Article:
Just as impressive was the mortuary temple to enter the complex. The interior might have taken a beating, but the outer walls themselves look indestructible, built of those massive blocks, so perfectly fitted together. The enclosure wall that surrounded the entire complex is collapsed in some areas, so it’s difficult to tell that the pyramid was the central feature in an enormous courtyard, within the mortuary complex.
I loved the false doors throughout the temple, and I was also impressed by the colonnade entrance, although I saw much bigger columns later on.
As we were leaving, we caught a glimpse in the distance of the pyramid of Dahshur. Alas, not for this trip, but I won’t lose hope of going there someday.
Even though we were exhausted, we decided to push ourselves for another experience in Cairo that evening, a Nile Dinner Cruise. Although I would have preferred to go on a boat called Nile Pharaoh with a theme cruise, we decided that since we were unsure of the timing, it was more efficient to make a reservation on the
Look at the size of those blocks.
Nile Maxim since it was practically across the street from our hotel and it was supposedly operated by the Marriott anyway. I had read that it was the more luxurious of all the boats, and that the food was award winning.
Well, the boat’s décor did live up to the reviews. It’s very Parisian chic, but that’s where it stopped. Honestly, it was a disappointing experience. The price of the entrée covered a free salad buffet that was very extensive and certainly not bad. The entrée dishes were hit and miss. My shrimp curry was good, but my friend’s more ambitious salmon with shrimp was average at best.
The service, at least by our waiter, was also disappointing. He rushed our order, but we had to ask for a drink Menu that he didn’t offer. Also, I was shocked that at this type of establishment our waiter did his best to scam extra tip from us by saying that the tip listed on the bill went to the ship and not him.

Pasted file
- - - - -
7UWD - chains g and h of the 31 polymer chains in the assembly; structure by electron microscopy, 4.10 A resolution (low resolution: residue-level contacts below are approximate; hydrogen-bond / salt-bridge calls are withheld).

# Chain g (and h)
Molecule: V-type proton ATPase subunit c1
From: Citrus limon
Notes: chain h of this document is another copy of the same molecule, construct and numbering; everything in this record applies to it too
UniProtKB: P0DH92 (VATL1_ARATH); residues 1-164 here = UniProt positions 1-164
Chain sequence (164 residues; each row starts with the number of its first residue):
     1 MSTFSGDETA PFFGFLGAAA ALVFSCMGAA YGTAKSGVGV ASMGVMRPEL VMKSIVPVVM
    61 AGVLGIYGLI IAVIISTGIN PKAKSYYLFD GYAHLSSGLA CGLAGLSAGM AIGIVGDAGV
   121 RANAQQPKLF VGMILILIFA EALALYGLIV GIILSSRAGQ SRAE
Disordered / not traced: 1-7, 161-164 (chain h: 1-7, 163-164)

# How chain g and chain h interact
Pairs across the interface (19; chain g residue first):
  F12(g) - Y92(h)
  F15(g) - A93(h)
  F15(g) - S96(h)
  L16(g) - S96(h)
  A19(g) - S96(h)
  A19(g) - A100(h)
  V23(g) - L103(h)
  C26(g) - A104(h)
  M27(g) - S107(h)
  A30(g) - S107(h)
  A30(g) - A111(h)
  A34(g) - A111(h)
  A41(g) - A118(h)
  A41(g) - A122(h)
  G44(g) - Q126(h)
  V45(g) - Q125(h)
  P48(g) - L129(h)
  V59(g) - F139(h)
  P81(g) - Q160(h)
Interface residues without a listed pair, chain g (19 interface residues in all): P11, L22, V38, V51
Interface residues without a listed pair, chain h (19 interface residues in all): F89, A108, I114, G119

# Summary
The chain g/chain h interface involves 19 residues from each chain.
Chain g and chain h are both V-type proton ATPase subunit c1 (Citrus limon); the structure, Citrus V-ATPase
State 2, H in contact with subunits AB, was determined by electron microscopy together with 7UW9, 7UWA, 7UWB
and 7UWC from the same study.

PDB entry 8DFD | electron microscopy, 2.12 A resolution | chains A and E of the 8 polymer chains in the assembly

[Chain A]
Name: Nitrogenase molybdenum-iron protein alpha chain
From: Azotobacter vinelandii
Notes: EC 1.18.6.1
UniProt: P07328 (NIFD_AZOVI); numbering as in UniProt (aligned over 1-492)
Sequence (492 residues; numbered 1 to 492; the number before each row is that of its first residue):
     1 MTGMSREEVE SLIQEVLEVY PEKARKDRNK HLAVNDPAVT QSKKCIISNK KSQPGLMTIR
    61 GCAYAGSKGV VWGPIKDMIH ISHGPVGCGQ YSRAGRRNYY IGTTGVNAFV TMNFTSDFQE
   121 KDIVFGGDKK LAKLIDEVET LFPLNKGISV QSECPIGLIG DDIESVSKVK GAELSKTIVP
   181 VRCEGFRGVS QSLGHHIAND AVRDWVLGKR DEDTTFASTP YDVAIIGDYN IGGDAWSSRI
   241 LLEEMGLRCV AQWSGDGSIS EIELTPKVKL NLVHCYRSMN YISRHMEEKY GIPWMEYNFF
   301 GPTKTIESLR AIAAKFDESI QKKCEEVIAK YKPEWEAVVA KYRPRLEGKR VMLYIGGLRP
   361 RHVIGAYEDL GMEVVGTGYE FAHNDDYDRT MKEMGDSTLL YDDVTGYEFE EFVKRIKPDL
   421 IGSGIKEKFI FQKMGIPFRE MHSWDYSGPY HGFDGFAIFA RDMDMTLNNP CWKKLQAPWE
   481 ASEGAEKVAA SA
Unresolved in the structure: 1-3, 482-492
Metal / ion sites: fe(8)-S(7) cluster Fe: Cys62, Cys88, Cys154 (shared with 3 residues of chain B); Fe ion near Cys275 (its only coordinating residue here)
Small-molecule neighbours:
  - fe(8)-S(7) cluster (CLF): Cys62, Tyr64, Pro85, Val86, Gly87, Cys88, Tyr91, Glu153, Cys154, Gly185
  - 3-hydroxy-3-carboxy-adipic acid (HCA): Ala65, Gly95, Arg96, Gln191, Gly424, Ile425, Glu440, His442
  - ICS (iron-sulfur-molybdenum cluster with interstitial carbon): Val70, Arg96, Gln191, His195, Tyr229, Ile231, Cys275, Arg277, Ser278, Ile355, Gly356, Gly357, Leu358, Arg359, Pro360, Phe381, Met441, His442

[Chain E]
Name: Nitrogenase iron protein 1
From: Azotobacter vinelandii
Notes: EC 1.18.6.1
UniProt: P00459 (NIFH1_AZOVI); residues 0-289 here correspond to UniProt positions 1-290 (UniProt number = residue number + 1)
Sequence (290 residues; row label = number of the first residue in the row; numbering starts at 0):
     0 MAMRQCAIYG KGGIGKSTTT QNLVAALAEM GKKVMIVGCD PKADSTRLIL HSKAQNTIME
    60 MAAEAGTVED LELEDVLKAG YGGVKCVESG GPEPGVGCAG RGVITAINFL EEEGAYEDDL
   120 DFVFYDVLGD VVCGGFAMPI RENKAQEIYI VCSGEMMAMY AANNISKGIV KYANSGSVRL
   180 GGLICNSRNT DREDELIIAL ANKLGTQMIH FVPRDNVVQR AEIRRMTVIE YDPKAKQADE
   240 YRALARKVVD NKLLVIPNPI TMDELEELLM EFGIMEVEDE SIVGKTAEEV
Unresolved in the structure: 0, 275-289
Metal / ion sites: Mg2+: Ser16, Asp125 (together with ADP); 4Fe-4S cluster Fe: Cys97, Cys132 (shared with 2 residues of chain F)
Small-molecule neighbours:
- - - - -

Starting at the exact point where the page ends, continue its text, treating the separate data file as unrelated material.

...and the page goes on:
The atmosphere on the boat was fun though, and the crowd eclectic. There were people with strollers to people in wheel chairs. They had a
band that played everything, even salsa, and even a conga line formed around the dining room at some point. There is no ban of smoking in restaurants, so there were at least three smokers seated close to us. It was not a huge problem for me, even after having gotten used to not seeing it in the US, but some people would find it hard to tolerate.
The views were very nice. The Cairo Tower specially was a beautiful sight from the water with its illumination. That was very nice.
My main disappointment came from the actual shows. There was a Tanoura dancer, a swirling male dance, that was very entertaining and visually stunning, specially when his flowing costume lit up with lights. It was followed by a belly dancer. My main interest in the dinner cruise had been to see an authentic belly dancer, but this wasn’t it. It was a version of Bollywood belly dancing with a cabaret style outfit and movements. Oh, well! A couple of Tahtib dancers joined her for the latter part of the show, but by then we were watching through the floor to ceiling glass windows from the outside, as we
watched the shore go by.
However, it was a great relief that we only had to cross the street and go up a ramp to get to our hotel room and fall in bed.
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Publish date : 1970-01-01 00:00:00